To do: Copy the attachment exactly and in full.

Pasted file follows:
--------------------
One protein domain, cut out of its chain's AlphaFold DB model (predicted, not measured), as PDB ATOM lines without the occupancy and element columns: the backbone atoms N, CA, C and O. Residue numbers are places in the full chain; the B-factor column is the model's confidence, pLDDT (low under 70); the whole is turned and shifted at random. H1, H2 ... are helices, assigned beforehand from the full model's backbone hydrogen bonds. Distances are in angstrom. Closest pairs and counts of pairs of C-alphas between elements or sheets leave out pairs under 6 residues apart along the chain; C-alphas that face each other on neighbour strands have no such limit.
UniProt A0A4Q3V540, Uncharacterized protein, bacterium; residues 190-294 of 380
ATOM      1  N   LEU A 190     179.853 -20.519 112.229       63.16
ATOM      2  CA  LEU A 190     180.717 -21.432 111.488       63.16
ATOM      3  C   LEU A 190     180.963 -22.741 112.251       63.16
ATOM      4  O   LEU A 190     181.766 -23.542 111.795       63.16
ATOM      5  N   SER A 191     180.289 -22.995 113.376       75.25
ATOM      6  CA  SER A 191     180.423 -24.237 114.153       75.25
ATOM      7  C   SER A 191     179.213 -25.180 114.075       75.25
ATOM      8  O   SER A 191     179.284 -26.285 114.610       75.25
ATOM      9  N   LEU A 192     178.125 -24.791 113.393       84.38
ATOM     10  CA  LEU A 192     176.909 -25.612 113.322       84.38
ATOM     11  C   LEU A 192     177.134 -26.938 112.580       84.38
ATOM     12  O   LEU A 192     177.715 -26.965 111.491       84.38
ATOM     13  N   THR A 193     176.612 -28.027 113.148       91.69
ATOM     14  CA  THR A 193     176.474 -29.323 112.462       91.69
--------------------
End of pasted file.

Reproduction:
One protein domain, cut out of its chain's AlphaFold DB model (predicted, not measured), as PDB ATOM lines without the occupancy and element columns: the backbone atoms N, CA, C and O. Residue numbers are places in the full chain; the B-factor column is the model's confidence, pLDDT (low under 70); the whole is turned and shifted at random. H1, H2 ... are helices, assigned beforehand from the full model's backbone hydrogen bonds. Distances are in angstrom. Closest pairs and counts of pairs of C-alphas between elements or sheets leave out pairs under 6 residues apart along the chain; C-alphas that face each other on neighbour strands have no such limit.
UniProt A0A4Q3V540, Uncharacterized protein, bacterium; residues 190-294 of 380
ATOM      1  N   LEU A 190     179.853 -20.519 112.229       63.16
ATOM      2  CA  LEU A 190     180.717 -21.432 111.488       63.16
ATOM      3  C   LEU A 190     180.963 -22.741 112.251       63.16
ATOM      4  O   LEU A 190     181.766 -23.542 111.795       63.16
ATOM      5  N   SER A 191     180.289 -22.995 113.376       75.25
ATOM      6  CA  SER A 191     180.423 -24.237 114.153       75.25
ATOM      7  C   SER A 191     179.213 -25.180 114.075       75.25
ATOM      8  O   SER A 191     179.284 -26.285 114.610       75.25
ATOM      9  N   LEU A 192     178.125 -24.791 113.393       84.38
ATOM     10  CA  LEU A 192     176.909 -25.612 113.322       84.38
ATOM     11  C   LEU A 192     177.134 -26.938 112.580       84.38
ATOM     12  O   LEU A 192     177.715 -26.965 111.491       84.38
ATOM     13  N   THR A 193     176.612 -28.027 113.148       91.69
ATOM     14  CA  THR A 193     176.474 -29.323 112.462       91.69